Monday, 17 October 2011

Jane Lemon Exhibition

I'm sure all UK stitchers know Jane Lemon's work. She is best known for her amazingly innovative church work. Heading up the Sarum Group, she changed the image of ecclesiastical embroidery over the last 40 years. Her own work took a back seat to the group so it's great to see an exhibition of eight panels of hers at Salisbury Cathedral. The work is titled Prisoners of Conscience and celebrates the 50th annoversary of Amnesty International. The Cathedral has a long history of support for this cause and their stained glass window depicting this theme is quite amazing.

I'm not going to go on at length about the panels here but I shall be doing a full review for December's Workshop on the Web and our review pages are unrestricted, so catch it then. But, if you can get to Salisbury (there is a charge to go in to the Cathedral), it is so worth seeing and they have some of the Sarum Group frontals on view as well.

The work is an interesting mix of machine embroidery, goldwork and embellisher machine.


Jane attends life drawing classes and it really shows in the composition of the figures.


The barbed wire runs through all the panels, silver turns to gold when the prisoner is released.



Below you can see Jane's amazing skill - the silver kid barbed wire is a wonderful, both as a close-up and from a distance.



Thanks for the advice about the jammy mouse. It still fells a bit sticky and the jam didn't set well this time so I think it will be a sauce and a glaze, though probably not for mixed work, Heather.

The Lynda Monk book Fabulous Surfaces has gone to the designer in Australia. As it is a new series for d4daisy, which we are calling Workbooks, she is doing a re-design. I can't wait to see the sample pages. These will be single topic books, aimed at producing wonderful stuff without spending a fortune. You won't believe what Lynda has done with tissue paper!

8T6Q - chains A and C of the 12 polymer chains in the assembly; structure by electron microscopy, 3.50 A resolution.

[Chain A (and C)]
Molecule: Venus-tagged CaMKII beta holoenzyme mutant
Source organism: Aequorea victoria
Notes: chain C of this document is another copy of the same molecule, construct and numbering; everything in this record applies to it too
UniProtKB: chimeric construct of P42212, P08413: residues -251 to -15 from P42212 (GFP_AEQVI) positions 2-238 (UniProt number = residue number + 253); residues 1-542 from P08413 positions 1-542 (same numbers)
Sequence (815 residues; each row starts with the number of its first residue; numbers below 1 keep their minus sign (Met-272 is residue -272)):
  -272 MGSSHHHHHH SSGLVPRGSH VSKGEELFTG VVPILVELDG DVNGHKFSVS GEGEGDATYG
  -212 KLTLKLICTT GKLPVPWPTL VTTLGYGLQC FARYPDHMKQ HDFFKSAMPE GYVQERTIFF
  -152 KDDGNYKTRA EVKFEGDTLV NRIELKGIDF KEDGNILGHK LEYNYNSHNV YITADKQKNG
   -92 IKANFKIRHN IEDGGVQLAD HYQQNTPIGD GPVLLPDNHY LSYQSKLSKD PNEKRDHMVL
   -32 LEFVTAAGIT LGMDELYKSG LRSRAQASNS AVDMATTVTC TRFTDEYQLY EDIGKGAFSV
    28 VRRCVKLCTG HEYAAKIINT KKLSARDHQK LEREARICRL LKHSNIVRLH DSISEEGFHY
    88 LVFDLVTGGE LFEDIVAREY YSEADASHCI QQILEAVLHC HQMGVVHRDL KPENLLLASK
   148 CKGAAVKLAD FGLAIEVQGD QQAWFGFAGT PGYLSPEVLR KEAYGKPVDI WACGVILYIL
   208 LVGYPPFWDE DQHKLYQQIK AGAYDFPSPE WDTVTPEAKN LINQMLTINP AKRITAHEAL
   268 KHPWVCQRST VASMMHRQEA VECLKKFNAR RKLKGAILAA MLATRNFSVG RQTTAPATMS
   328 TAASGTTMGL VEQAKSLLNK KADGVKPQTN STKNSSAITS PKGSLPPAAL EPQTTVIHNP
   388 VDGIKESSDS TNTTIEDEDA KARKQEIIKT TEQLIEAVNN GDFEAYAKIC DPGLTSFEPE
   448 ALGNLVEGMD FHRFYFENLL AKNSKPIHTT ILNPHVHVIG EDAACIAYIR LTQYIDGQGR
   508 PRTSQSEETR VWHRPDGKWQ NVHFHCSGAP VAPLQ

My new book will also be a Workbook, based on dissolvable stuff - mostly film, not too much paper this time, although I've found some interesting ways of combining the two. I've been able to get cracking on mine and spent some time gathering up all my pieces. I'd forgotten about this little book. It's made from Softsculpt. warmed and bent over two bottles to give a book shape. The 'leaves' are made from water-soluble film and I'm exploring more on the technique used. Having lots of fun.




I remember signing your book Sabine - it was great to meet you. I think the exhibition in the foyer two years ago might have been the Pfaff one which doesn't happen every year. i agree there wasn't much happening in this area. I think it is a sign of the times that stalls selling mops and so on had crept in this year. I guess it's hard to fill when everyone is broke.

We all have to support AVG Irene - and it's necessary to keep up the paint stocks. I bought lots of their papers, too.

Diane's cumquats sound wonderful. I bet they make great marmalade.


Heather said...

Jane Lemon's designs are so striking - simple yet powerful, and of course exquisitely worked. From a different era I remember being enthralled by Beryl Dean's canvaswork panels. Looking forward to the new books - no problems if asked what I would like for Christmas, even if they are not ready on time.

Diane said...

The close ups of Jane's work look wonderful. It is too bad that this exhibiton (and others) won't be shown here in Australia.
Waiting patiently for your new book.

Sharne Gregory said...

When is the E.T.A. of your book please?